Before we jump on the subtleties of the audio architecture, let’s first say a few words about the main aspects of the video section. It was speculated for a while whether Marantz would probably already support the latest version of the HDMI standard (HDMI 2.1). However, since there was a delay in finalizing the new HDMI specifications, this was unlikely from the outset. It remains so officially at HDMI 2.0b, but at least one feature of the upcoming HDMI 2.1 standard – the eARC (Enhanced Audio Return Channel), which also Dolby Atmos and DTS: X transmits – be subsequently implemented by a software update. As soon as we have more information in this regard, we will submit it here. Not least because of this upgrade, but are worried that it comes in the near future to unpleasant compatibility problems or the Marantz SR8012 suddenly belongs to the old iron, from our perspective unfounded.
This also shows a look at the other specifications of the video processing: Passing through 4K / 60 Hz signals, 4: 4: 4 Pure Color Sub-Sampling, BT.2020 Support and the three HDR standards HDR10, Dolby Vision and HLG (Hybrid Log Gamma) – everything on board, everything implemented in outstanding quality. The high standard is also underlined by the ISF certification. All the tools for a calibration according to the ISF specifications by a trained technician are available, it also profiles for different playback situations can be saved (ISF Day, ISF Night).
Digital video signals are fed in via a total of eight HDMI inputs (seven on the back, one on the front), and three HDMI interfaces on the output side. In addition, there are also analog video or component connections in cinch format. Pretty much every source or playback device should be connected here.
Digital video signals are fed in via a total of eight HDMI inputs (seven on the back, one on the front), and three HDMI interfaces on the output side. In addition, there are also analogue video or component connections in cinch format. Pretty much every source or playback device should be connected here.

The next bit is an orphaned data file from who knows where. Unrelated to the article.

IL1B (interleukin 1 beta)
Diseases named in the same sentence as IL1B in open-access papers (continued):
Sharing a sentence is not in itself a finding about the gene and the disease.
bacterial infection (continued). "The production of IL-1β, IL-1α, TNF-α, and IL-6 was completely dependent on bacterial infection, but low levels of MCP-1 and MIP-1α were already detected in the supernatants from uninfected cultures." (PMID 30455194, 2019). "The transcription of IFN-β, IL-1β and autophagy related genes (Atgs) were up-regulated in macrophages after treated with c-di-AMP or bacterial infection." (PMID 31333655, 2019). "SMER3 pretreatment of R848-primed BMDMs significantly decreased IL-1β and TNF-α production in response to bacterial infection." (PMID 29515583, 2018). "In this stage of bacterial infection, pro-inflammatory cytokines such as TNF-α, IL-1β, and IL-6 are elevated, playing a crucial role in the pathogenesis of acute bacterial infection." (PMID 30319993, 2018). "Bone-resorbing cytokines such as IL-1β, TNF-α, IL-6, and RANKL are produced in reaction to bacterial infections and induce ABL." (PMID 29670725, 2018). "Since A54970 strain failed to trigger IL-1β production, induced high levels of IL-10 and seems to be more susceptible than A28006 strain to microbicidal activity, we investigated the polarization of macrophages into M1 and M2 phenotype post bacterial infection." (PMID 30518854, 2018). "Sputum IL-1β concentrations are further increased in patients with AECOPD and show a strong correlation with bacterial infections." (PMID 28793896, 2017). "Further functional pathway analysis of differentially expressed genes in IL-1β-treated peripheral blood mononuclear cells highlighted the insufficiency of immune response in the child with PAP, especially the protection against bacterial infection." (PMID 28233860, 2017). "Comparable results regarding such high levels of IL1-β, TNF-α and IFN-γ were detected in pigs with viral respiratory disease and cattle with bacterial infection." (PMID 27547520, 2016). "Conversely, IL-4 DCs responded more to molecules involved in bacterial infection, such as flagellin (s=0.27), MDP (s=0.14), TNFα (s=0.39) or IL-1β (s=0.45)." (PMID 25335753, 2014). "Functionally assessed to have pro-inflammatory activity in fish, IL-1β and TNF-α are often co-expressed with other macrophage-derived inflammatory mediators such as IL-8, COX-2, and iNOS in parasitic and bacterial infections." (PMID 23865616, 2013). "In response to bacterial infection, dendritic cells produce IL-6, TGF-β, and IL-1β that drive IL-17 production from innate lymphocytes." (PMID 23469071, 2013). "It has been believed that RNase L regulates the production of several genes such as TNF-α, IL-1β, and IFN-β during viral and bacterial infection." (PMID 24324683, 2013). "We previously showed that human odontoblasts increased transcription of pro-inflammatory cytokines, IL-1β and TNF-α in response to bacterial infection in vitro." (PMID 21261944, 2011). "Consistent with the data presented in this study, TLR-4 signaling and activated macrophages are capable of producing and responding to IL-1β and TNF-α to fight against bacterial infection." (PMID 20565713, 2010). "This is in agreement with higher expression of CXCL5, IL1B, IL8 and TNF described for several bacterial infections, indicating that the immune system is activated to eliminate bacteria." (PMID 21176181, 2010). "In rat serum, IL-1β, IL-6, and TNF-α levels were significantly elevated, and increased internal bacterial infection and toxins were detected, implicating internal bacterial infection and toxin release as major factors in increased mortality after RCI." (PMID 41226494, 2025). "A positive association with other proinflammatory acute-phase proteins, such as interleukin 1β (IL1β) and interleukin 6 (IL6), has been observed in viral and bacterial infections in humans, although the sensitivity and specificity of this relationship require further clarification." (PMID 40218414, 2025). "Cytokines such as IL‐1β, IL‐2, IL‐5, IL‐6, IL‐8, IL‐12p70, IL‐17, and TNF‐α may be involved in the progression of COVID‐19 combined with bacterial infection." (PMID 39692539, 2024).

But let’s get to the real paradox of the SR8012 – the playback of up to 11.2 or 7.2.4 channels in impressive quality thanks to the very high-quality constructed amplifier architecture. Around the generously dimensioned toroidal transformer – rather a rarity in the AV area – and the inner cooling fins are grouped eleven separate boards, which each connect the components for the individual amplifier channels. The entire arrangement, as well as all the other boards, are encased in a largely copper-plated chassis – an idea that was recently prominently featured in the 10 series and ensures effective shielding of the modules. Also adopted were the HDAM modules, a technology specially developed by Marantz, which is used as a sonically superior alternative to conventional operational amplifiers. With four of the proven SHARC D / A converter chips, Marantz also ensures that the conversion (up to 192 kHz, 32 bits or DSD 5.6 MHz) takes place at the highest level.
Since the SR8012 obviously does not lack audiophile qualities, the comprehensive streaming integration is all the more enjoyable. Communication with the in-house network is either via LAN cable or via the WLAN antenna, a Bluetooth module is also available. From iOS devices can be streamed via Apple AirPlay directly to the SR8012, the front USB input also brings music to the AV receiver. In addition, thanks to the cooperation of Denon and Marantz, HEOS multiroom technology is an integral part of the SR8012 right from the factory. Not only can the Marantz receiver be embedded in a HEOS multiroom system, but there are also a variety of streaming providers (Spotify Connect, Amazon Music, TIDAL, Deezer, JUKE!), Internet radios and local music libraries Network have been released through the HEOS App. At the same time, the Marantz App is available for the control and setting of all functions that fall into the actual core competence of an AV receiver.
Of course, two features of the Marantz SR8012 should not be missing when it comes to sound. On the one hand, Marantz – which should be rather unusual in the AV sector – actually installed a phono preamplifier for Moving Magnet (MM) pickup systems, and on the other hand – this is less unusual, but still worth mentioning – the Audyssey calibration system Integrated MultEQ XT32. In addition to a sophisticated frequency and dynamic correction, this includes special filter algorithms for the low-bass range as well as the option of perfectly matching two simultaneously used subwoofers. If that’s not enough, the Audyssey MultEQ app can make many additional adjustments and save them as presets.
With the SR8012 Marantz complements its AV receiver series with a new top model. Compared to previous years – remember the introduction of 4K, HDR, 3D sound formats, etc. – at first glance, there does not seem to be any technological quantum leaps. However, that a lot of work has flowed into the details, apart from the big keywords, you can feel immediately when you experience the SR8012 in action.